Bill Grumbine

    www.wonderfulwood.com

  5. #5
    Let me give you guys some info on me and why I'm in kind of a hurry. I am a capenter, cabinetmaker, custom furniture maker and jack of all trades, but I've had four disks in my back rupture and had the operations with the steel plates. I had to downsize in my woodworking, but got burnt out on birdhouses fast. I pulled out my very first woodworking tool which is a shopsmith(that was a waste of money) and started playing with the lathe, then got a mini lathe. While I'm waiting for bowl blanks to dry I can be working on clocks and jewelery boxes. With all this time on my hands I can't stay in the house and watch tv.

    Thanks for your info and may all your boards come out long enough.
    Turning makes the world go a'round

  6. #6
    Join Date
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    Don, I know a turner who turns green wood (not sopping wet, but still wet) quite thin. He has not told me of a cracking problem and says that if you turn the object thin enough, the act of sanding it supplies enough heat to dry the object. I've yet to try it, but his reults are beautiful. I do what Bill advised; rough turn and wait until the blank is dry and finish turn. It works for me, but I have enough other things to keep me occupied while waiting.

  7. #7
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    I gave my usual tongue-in-cheek (AKA smart-a**) answer, but there really is an alternative: turn dry wood.

    It costs more in material (you're not scrounging logs from the neighbors) and it's a little harder (no pun intended), but the "instant gratification" factor is there in full force.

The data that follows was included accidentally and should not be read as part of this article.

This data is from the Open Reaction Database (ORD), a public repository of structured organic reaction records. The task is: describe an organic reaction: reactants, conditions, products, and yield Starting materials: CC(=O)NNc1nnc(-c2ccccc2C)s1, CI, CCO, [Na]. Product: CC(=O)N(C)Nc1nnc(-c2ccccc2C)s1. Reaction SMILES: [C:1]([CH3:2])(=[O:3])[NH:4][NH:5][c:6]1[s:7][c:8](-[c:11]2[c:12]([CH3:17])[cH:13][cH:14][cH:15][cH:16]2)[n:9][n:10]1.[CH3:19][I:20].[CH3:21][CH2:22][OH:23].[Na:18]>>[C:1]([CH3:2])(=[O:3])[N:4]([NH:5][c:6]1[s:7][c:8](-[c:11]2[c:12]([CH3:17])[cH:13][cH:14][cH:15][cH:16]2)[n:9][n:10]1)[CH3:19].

Where are we going? And what am I doing in this handbasket?

  8. #8
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    I'll also recommend Bill's DVD, it is really good!

    I use the DNA method, and it has worked very well for me, I've not lost one blank.

    I soak 48 hours, then I let it dry for an hour or two, and finally wrap it in paper and tape it, and cut out a hole in the top of the bowl.

    Attachment 3439
    Soaking

    Attachment 3440
    An hour or two of air drying

    Attachment 3441
    Wrapped up and ready to set aside.

    It takes anywhere from 2 to 4 weeks to dry (checking with my moisture meter).

    I put the date on the bottom they came out of the DNA, and the wood type.

    Works for me.

    Cheers!
    The pessimist complains about the wind; the optimist expects it to change; the realist adjusts the sails.
    William Arthur Ward

  9. #9
    Quote Originally Posted by Stuart Ablett View Post
    I'll also recommend Bill's DVD, it is really good!

    I use the DNA method, and it has worked very well for me, I've not lost one blank.

    I soak 48 hours, then I let it dry for an hour or two, and finally wrap it in paper and tape it, and cut out a hole in the top of the bowl.

    Works for me.

    Cheers!
    Same as Stuart, except I soak overnight only. (I think that is long enough) No failures yet. I also Weigh the piece after I wrap it up and mark the dat & weight on the paper. You will see a tramendous drop in weight in the first couple of days then it slows down. When the weight drop stops, wait a couple of days and it is ready. Usually takes 2-3 weeks with the blanks stored in my basement "dust bowl".

  10. #10
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    Jim King is an advocate of boiling. Maybe he will pitch in with tips on his technique.
    I'm one of those who doesn't like waiting. Plus, the supply of dry wood is much larger than wet.
    The soaking in DNA strikes me as potentially problematic. e.g. once you soak the wet wood, your alcohol is (largely) no longer water free. And that means replacing. And that means disposing of and repurchasing large quanties of DNA. I don't even know where to go to purchase in anything larger than one quart cans (expensive).